So the solution is to implement __hash__ in a way that it aligns with the rules used in __eq__. For example, if you compare two members self.x and self.y, then you should use a compound hash over those two members. The easiest way to do that is to return the hash value of a tuple of those values:

class SomeType (object):
    def __init__ (self, x, y):
        self.x = x
        self.y = y

    def __eq__ (self, other):
        return self.x == other.x and self.y == other.y

    def __hash__ (self):
        return hash((self.x, self.y))

Note that you should not make an object hashable if it is mutable:

If a class defines mutable objects and implements an __eq__() method, it should not implement __hash__(), since the implementation of hashable collections requires that a key’s hash value is immutable (if the object’s hash value changes, it will be in the wrong hash bucket).

  • 2
    "and technically required too since there are only so many numbers" - in Python, there are not only so many numbers. – user253751 Mar 6 '16 at 20:06
  • 1
    Evaluate something like 9**100000 in Python, and then tell me Python has a limited amount of numbers. (Ignoring memory limits, because objects are also limited by memory) – user253751 Mar 6 '16 at 20:09
  • 1
    In the reference interpreter at least, every Python object can be assigned a unique number called a memory address. – user253751 Mar 6 '16 at 20:20
  • 2
    Actually, that part—and this discussion—is irrelevant to the question and my answer, so I’ve removed the part now from my answer (I didn’t think a side note in parentheses would have been this controversial). Since this comment thread will then lose its context, I’ll also delete my comments, so you may want to do the same. – poke Mar 6 '16 at 22:52
  • Thanks for your elaborate answer. The model was coming from the Peewee ORM, so I listed an issue on github, and the developer immediately added a commit to solve it (github.com/coleifer/peewee/commit/…). Thanks again for the explanation! – kramer65 Mar 7 '16 at 9:53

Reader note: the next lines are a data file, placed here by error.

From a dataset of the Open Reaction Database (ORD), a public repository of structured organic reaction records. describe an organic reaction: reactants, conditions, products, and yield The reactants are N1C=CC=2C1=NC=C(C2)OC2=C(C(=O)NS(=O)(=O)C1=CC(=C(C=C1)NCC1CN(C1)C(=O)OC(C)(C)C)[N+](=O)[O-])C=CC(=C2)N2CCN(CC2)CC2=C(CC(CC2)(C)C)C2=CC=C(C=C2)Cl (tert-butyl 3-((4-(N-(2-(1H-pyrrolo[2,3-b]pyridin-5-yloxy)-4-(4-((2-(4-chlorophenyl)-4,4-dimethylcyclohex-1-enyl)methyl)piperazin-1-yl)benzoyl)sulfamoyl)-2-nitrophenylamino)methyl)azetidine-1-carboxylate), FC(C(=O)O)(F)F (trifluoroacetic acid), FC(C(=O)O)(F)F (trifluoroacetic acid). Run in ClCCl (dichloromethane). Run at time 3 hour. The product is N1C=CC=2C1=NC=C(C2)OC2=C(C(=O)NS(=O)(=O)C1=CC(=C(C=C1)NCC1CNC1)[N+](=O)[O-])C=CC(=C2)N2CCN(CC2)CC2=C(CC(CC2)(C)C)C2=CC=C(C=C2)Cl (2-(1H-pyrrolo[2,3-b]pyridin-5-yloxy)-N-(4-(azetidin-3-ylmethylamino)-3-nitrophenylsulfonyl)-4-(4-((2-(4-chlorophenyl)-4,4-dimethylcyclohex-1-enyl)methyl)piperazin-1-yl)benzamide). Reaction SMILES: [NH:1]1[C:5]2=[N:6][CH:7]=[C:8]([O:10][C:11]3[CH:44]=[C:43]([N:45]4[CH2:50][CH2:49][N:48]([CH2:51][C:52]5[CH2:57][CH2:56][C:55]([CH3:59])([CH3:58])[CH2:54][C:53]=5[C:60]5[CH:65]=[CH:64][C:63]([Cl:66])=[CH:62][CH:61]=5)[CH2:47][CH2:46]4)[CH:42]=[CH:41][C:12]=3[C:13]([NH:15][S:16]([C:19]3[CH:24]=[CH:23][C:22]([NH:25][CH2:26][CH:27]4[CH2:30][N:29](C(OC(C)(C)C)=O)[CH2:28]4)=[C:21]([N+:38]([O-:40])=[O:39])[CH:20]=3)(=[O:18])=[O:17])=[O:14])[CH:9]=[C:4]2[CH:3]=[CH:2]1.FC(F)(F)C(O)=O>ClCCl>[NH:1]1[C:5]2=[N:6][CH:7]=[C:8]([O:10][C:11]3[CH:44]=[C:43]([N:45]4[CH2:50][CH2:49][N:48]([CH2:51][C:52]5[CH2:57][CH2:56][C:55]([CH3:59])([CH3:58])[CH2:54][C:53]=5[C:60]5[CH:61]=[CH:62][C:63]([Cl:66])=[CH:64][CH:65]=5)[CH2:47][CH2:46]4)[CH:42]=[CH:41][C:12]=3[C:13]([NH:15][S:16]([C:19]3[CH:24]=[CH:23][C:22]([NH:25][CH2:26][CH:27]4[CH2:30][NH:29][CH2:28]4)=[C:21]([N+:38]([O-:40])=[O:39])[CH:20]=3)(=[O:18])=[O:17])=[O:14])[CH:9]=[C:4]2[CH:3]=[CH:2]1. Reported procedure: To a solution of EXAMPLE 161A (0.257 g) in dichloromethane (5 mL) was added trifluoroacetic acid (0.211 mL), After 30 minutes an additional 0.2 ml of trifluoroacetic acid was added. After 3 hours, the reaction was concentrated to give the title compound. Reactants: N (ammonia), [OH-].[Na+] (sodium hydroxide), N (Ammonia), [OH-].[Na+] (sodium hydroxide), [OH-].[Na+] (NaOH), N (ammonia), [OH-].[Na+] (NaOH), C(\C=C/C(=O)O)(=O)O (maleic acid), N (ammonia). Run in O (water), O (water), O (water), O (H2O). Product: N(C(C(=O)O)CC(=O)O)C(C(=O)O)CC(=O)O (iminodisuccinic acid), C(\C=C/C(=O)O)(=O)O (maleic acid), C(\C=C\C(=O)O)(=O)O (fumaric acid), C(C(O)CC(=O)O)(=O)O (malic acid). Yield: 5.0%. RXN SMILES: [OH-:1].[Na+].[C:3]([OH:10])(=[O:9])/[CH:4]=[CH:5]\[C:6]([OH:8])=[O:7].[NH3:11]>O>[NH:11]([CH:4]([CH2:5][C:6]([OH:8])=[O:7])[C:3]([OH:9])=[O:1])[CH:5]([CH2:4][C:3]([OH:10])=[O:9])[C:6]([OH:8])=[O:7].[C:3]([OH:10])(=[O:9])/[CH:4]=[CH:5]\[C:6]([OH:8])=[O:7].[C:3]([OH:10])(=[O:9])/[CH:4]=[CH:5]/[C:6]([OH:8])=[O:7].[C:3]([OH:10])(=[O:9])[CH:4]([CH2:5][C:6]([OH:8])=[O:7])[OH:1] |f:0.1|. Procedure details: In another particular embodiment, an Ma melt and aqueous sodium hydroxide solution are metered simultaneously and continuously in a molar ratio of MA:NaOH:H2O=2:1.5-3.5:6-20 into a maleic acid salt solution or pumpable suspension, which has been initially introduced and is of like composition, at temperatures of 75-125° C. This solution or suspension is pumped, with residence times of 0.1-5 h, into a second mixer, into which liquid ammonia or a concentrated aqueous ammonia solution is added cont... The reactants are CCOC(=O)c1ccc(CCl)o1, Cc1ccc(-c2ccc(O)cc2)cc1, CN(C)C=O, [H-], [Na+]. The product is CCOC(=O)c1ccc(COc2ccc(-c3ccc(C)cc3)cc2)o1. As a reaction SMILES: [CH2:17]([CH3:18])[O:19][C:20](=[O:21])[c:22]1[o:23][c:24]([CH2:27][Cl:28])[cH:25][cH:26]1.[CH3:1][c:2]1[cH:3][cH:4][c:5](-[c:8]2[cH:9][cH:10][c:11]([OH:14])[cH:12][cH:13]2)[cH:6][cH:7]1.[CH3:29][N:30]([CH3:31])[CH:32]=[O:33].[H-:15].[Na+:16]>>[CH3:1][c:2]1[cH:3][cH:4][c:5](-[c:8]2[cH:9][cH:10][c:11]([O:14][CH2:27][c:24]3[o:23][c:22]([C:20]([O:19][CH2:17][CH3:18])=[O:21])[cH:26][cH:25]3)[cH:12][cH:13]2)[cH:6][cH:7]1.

8

TL;DR: The in test calls __eq__ for lists. For dicts, it first calls __hash__ and if the hash matches, then calls __eq__.

  1. The in test only calls __eq__ for lists.
    • Without an __eq__, the in-ness comparison is always False.
  2. For dicts, you need a correctly implemented __hash__ and __eq__ to be able to compare objects in it correctly:

    • First gets the object's hash from __hash__

      • Without __hash__, for new-style classes, it uses id() which is unique for all objects created and hence never matches an existing one unless it's the same object.
      • And as @poke pointed out in a comment:

        In Python 2, new style classes (inheriting from object) inherit object’s __hash__ implementation which is based on id(), so that’s where that comes from.

    • If the hash matches, then __eq__ is called for that object with the other.

      • The result then depends on what __eq__ returns.
    • If the hash does not match, then __eq__ is not called.

So the in test calls __eq__ for lists and for dicts...but for dicts, only after __hash__ returns a matching hash. And not having a __hash__ doesn't return None, doesn't throw an error and doesn't make it "unhashable". ...in Python 2. To use your to_user class correctly as dict keys, you do need to have a __hash__ method which is implemented correctly, in sync with __eq__.

Details:

The check for m.to_user not in uniqueUsers "object in list" worked correctly because you have probably implemented an __eq__ method, as @poke pointed out. (And it appears to_user returns an object, not a string.)

The same check doesn't work for "object in dict" either because:
(a) __hash__ in that class is badly implemented, as @poke also pointed out.
(b) Or you have not implemented __hash__ at all. This doesn't raise an error in Python2 new-style classes.

Using the class in this answer as a starting point:

>>> class Test2(object):
...     def __init__(self, name):
...         self.name = name
...
...     def __eq__(self, other):
...         return self.name == other.name
...
>>> test_Dict = {}
>>> test_List = []
>>>
>>> obj1 = Test2('a')
>>> obj2 = Test2('a')
>>>
>>> test_Dict[obj1] = 'x'
>>> test_Dict[obj2] = 'y'
>>>
>>> test_List.append(obj1)
>>> test_List.append(obj2)
>>>
>>> test_Dict
{<__main__.Test2 object at 0x0000000002EFC518>: 'x', <__main__.Test2 object at 0x0000000002EFC940>: 'y'}
>>> test_List
[<__main__.Test2 object at 0x0000000002EFC518>, <__main__.Test2 object at 0x0000000002EFC940>]
>>>
>>> Test2('a') in test_Dict
False
>>> Test2('a') in test_List
True
  • 2
    Your tl;dr has a small mistake: The __eq__ is indeed called for finding elements in a dictionary, but only after evaluating the object’s hash and finding a hash match. – poke Mar 6 '16 at 22:58
  • Suspected that. And also, if __eq__ is not defined but __hash__ is, then the in tests still fails for dicts. It needs both. Of course, List uses only __eq__ so without it, it always false. – aneroid Mar 6 '16 at 23:24
  • Yeah, the hash value is only used as a first step in dictionaries to find the place where the element would go in the hash table. The dictionary will still use an equality check on all elements it finds to make sure. And if not overriden, __eq__ will fall back to an identity check. – poke Mar 6 '16 at 23:32
  • Wrote some test classes to show the different combos. I'll post a pastebin link instead of very long code. – aneroid Mar 6 '16 at 23:45